DO NOT mark messages as read automatically.
New emails are usually marked in bold. Those that have already been replied to or read become ‘un-bold,’ which means they require no further action. To most of us, emails in bold are those which require action. What happens if messages are marked as Read before an action has been taken?
This is exactly what happens in most email clients. It marks messages ‘Read’ immediately after you have opened an email. This overly smart feature has to be turned off.
To do it in Outlook, go to ‘Option/Mail/Reading Pane/Mark item…’. In Mac’s Mail, you need to install a plugin called TruePreview in order to disable this feature.
Mac’s Mail using TruePreview plugin
Postbox with ‘Mark message read’ disabled
After you have disabled the feature, you need to learn a new practice – to mark messages as read manually. The keyboard shortcut for Outlook is CTRL-Q. In Postbox, it is ‘m’. In Mac’s Mail, it is Command-Shirt-U (we prefer to replace it with just two buttons: ^A)
Assigning new keyboard shortcut in Mac’s Mail
Don’t just hit “Reply,” but hit “Reply all”.
Very often, the sender who sent you an email would also include other email addresses in the Cc. If you hit Reply, only the sender will get the reply. In other words, those people in the Cc’d list won’t receive your email. In order to overcome this problem, please hit “Reply all” instead of “Reply”. Make this a habit!
'Reply all' helps keep everyone informed
View “Unread” messages only.
None of us has the time to go through each email to decide which requires a response. Chances are, we are most likely to just pick those ‘Unread’ message and start working on it.
In Outlook or Outlook Express, this can be done by choosing ‘Hide Read Message only’ in the View menu.
Newer email clients such as Mac’s Mail or Postbox has a feature called Smart Folder. You can define rules in a Smart Folder in order to find only unread messages.
Mac’s Mail with a Smart Folder called ‘Unread’
Rules are defined in the Smart Folder
Sorting emails using folders is old fashioned.
Many email users create lists of folders to group their messages. Senders are sorted by company names. It is a hassle to drag each message into the correct folder.
Messages sorted by folders in company name
Newer email clients are equipped with advanced search options which eliminate the need to sort messages in folders. In other words, you can just search to find an email instead of sorting them by company names.
Searching an email with the build-in search feature
Emails sent using your phone should also appear in your Outlook.
Working on multiple devices and still keeping your emails synced is now possible. All thanks to faster Internet connections and the advancement of IMAP protocol.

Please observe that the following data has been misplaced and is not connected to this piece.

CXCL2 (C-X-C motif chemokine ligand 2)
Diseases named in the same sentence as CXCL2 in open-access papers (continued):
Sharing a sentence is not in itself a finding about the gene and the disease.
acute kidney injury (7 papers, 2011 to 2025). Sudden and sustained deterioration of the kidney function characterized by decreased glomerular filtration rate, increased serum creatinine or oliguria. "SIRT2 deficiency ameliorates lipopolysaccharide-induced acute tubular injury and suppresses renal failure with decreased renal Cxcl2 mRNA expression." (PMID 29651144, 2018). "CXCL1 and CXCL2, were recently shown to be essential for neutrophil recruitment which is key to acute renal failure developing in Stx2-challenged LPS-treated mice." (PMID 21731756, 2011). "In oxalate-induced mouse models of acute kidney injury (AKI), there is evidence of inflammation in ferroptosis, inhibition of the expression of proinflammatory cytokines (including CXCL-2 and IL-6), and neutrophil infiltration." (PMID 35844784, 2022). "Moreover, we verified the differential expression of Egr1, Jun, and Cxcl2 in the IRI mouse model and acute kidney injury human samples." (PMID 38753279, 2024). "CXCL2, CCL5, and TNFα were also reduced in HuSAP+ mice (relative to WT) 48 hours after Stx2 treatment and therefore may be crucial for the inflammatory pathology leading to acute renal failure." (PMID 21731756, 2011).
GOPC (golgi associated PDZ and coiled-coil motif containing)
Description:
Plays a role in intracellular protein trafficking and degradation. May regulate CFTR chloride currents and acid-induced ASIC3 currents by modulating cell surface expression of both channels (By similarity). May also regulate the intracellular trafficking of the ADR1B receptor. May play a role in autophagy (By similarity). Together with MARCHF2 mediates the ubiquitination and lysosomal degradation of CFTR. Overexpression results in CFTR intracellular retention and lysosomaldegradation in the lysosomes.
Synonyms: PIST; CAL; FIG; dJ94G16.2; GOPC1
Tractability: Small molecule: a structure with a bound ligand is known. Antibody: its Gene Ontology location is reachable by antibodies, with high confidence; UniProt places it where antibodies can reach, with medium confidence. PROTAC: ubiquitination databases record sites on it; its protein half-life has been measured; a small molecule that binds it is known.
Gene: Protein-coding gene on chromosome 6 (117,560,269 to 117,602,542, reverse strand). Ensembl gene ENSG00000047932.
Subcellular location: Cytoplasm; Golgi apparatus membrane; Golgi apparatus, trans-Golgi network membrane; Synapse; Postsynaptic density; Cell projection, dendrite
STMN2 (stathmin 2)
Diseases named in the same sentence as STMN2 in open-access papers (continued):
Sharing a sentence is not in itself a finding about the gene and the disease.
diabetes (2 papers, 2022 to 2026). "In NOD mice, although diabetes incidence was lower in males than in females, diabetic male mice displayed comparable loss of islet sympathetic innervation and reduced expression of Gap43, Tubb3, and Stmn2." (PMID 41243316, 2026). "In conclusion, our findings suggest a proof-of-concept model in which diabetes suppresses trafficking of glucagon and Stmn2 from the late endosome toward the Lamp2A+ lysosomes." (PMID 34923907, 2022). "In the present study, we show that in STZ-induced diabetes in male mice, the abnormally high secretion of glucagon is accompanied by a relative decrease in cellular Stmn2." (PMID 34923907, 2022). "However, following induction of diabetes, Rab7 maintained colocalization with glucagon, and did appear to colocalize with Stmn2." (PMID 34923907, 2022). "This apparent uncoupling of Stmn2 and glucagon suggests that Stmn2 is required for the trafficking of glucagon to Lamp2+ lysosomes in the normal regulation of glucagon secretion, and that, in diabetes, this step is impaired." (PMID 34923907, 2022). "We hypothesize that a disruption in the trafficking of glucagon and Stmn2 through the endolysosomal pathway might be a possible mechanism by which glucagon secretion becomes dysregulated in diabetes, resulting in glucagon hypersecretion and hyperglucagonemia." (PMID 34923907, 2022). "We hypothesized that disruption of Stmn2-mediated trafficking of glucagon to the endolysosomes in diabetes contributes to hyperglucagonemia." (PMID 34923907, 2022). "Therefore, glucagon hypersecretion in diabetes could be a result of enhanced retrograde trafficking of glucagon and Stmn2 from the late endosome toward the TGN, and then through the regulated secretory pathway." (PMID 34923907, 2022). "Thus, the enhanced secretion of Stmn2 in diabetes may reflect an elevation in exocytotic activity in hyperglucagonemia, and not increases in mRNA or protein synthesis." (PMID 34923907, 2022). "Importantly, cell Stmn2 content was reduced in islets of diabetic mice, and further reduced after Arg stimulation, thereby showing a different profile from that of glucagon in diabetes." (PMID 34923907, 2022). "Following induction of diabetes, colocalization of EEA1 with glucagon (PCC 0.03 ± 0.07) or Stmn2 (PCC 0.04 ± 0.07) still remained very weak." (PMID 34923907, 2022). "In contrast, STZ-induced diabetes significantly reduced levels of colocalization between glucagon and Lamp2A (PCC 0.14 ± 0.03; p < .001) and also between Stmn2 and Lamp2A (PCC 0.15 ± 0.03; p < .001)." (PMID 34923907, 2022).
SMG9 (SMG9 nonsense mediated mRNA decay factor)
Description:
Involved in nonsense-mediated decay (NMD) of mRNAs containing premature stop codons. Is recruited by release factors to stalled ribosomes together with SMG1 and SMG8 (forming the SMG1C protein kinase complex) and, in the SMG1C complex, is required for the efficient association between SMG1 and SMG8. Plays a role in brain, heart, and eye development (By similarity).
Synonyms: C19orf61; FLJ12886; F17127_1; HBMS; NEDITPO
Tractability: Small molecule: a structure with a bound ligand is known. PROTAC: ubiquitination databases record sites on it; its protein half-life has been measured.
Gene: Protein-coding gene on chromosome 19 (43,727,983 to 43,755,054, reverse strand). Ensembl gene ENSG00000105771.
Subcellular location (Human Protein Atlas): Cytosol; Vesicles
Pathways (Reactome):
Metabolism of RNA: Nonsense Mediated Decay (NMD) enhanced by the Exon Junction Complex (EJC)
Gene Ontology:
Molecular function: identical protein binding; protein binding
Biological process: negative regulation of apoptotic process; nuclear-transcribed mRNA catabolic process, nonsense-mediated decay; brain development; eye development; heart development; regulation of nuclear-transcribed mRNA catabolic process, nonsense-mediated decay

IMAP allows you to view your messages directly from the server. By configuring all your devices such as notebook, smartphones or tablet to use IMAP, you can have everything in one device to be synced automatically to your other devices.
Previously, email users chose POP over IMAP. In POP, one downloads the message and works locally. Today, with improved Internet connection speeds, IMAP is an affordable option.
Configure Mac’s Mail to use IMAP
Configure iPhone to use IMAP
Signatures, Disclaimers and Email Receipts are dead.
Email isn’t dead yet, but it will die, eventually. Don’t believe us? Well, look at the fax machine. Let’s face it. Facebook email, Apple’s iMessage, Tweets and many other means of communication is pushing email out.
Soon, email features like subject, signature, disclaimers and email receipts will become a thing of the past.
Keep emails short. Ask one question at a time.
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The best email client? Mac’s Mail!
I have tried Outlook Express, Outlook, Windows Mail, Thunderbird, Mulberry, Netscape Mail, Eudora and Postbox but none of them come close to Mac’s Mail. Mac’s Mail comes with Mac OS X as the default email client. What makes the difference? It has one of the greatest user interface with good IMAP support. It has accurate and fast email search features and handles plain text and HTML email better.
Email addresses are better in small letters.
Never write your email address in capital. Well, it still gets delivered but it’s just not right to write it that way. Just remember this: USE SMALL LETTERS FOR EMAIL ADDRESSES.
Example of bad email address
3 ways to send “really huge” files over the Internet.
Emails are not designed to deliver huge files (over 5MB) via the Internet, but there are a dozen other ways to do it.
Use Sendspace.com to attach files up to 300MB
Install CloudApps in Mac to deliver files up to 25MB.
Shared folder using Dropbox
This article is written by Pin. If you have any questions, please email firstname.lastname@example.org
Pin’s company does just one thing – email hosting. In Pin’s own words, it is “the email experience” that virtually no other email provider in Malaysia cares as much about.